Local Record Review: 'Two-Way Mirror' by Crystal Antlers

Categories: Beat Blvd.
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Crystal Antlers
Two-Way Mirror
Recreation Ltd.


Long Beach's Crystal Antlers have been steadily building up both their reputation and back catalog for a while so little surprise that there's already plenty of attention being focused on their forthcoming July release. Two-Way Mirror feels like the release of a band ready to step up and out further as a result; after having released what turned out to be Touch and Go's last ever new album, they've set up their own label and are going for broke.

There's something to how Crystal Antlers sounds that is very of its time -- no criticism, merely an observation that they couldn't have quite existed in the '60s, the '80s or anywhere else in recent years. The big rollicking rumble of "Jules' Story" is at once swaggeringly anthemic and swathed in a little murk, Johnny Bell's vocals caught in massive waves of sound, an exultance in the moment.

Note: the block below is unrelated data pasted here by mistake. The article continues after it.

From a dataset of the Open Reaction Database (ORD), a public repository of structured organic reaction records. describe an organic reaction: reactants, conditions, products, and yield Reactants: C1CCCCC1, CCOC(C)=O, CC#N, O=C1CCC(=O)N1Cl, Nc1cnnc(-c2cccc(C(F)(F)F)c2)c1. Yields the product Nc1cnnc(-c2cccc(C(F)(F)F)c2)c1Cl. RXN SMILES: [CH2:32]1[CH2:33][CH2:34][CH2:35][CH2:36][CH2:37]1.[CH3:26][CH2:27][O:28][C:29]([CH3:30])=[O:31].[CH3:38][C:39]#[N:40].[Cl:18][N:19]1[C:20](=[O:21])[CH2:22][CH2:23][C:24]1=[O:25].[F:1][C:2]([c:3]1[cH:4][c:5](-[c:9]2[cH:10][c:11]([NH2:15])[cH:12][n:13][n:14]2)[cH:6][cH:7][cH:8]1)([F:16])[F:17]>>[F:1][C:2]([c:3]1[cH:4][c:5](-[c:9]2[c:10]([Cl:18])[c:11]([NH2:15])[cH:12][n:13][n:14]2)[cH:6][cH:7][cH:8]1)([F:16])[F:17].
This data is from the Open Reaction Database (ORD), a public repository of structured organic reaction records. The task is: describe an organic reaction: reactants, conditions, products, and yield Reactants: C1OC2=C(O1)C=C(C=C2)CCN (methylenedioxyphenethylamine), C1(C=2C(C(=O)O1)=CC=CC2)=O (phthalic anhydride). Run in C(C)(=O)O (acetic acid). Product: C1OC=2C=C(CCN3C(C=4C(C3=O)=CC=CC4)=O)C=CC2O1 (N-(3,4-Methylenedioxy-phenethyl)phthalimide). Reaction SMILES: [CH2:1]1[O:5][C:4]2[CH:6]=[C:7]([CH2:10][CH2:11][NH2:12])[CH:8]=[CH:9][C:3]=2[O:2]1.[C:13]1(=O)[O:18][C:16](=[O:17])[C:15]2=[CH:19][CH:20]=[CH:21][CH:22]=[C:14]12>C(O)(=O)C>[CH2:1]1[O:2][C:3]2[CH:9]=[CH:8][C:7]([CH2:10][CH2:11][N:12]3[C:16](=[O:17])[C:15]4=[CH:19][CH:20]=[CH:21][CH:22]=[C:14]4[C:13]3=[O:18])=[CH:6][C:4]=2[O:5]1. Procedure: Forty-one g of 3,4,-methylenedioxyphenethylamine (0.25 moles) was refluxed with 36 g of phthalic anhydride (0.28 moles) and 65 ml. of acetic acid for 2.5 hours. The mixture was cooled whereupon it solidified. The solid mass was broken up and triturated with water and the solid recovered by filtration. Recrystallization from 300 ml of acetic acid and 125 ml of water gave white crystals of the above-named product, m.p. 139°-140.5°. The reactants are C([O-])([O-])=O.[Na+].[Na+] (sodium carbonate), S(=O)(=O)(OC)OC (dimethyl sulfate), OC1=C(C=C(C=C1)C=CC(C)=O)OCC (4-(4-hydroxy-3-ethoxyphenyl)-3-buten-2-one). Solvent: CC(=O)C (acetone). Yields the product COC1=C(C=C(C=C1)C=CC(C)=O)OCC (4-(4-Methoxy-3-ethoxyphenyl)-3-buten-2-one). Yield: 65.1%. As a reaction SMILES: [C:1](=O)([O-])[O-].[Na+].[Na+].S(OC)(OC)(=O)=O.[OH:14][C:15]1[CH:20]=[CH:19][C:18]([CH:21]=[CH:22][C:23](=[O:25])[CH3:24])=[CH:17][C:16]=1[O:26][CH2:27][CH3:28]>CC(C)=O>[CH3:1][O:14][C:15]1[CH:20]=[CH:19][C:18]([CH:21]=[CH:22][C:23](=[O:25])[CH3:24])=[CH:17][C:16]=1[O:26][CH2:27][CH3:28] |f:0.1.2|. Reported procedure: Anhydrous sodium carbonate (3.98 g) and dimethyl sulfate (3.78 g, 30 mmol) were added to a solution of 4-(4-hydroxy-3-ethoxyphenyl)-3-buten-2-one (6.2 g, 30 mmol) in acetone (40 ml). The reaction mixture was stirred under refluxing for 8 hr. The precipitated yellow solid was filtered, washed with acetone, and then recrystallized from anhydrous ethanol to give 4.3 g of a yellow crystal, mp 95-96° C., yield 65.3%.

Reuniting with their self-titled EP's producer Ikey Owens is a fine touch, perhaps bringing out more of the fluidity of the current lineup. A song like "By the Sawkill" has all the melodramatic blast one could want while its lumbering funk breaks, with Cora Foxx's organ parts to the fore, could suggest things as far back as Jimmy Smith or the Doors. Yet here it feels like a new approach, a smearing of crisp sonic divisions and inclusion of unexpected breakdowns to result in something new.

The shading strings and almost majestic descending guitar lines on "Summer Solstice" and concluding surges on "Always Afraid" are further standouts on the big-sounding tip, while when things calm down a touch, as on "Knee Deep" and the stripped down conclusion "Dog Days," the result is suddenly calm, almost tender, Bell and Andrew King's guitar isolated.

There's a giddiness as well in Foxx's keyboard swirls sounding like sometimes demented carousel music, but the way "Sun-Bleached" pulls back into softer speak singing, a solo guitar part and warm, thick keyboard tones, all mixed in a way that would sound "wrong" to present pop-attuned ears but finding its own clear logic on its own terms, is another demonstration of how Crystal Antlers is moving from strength to strength. Whatever comes next should be a treat and a half.


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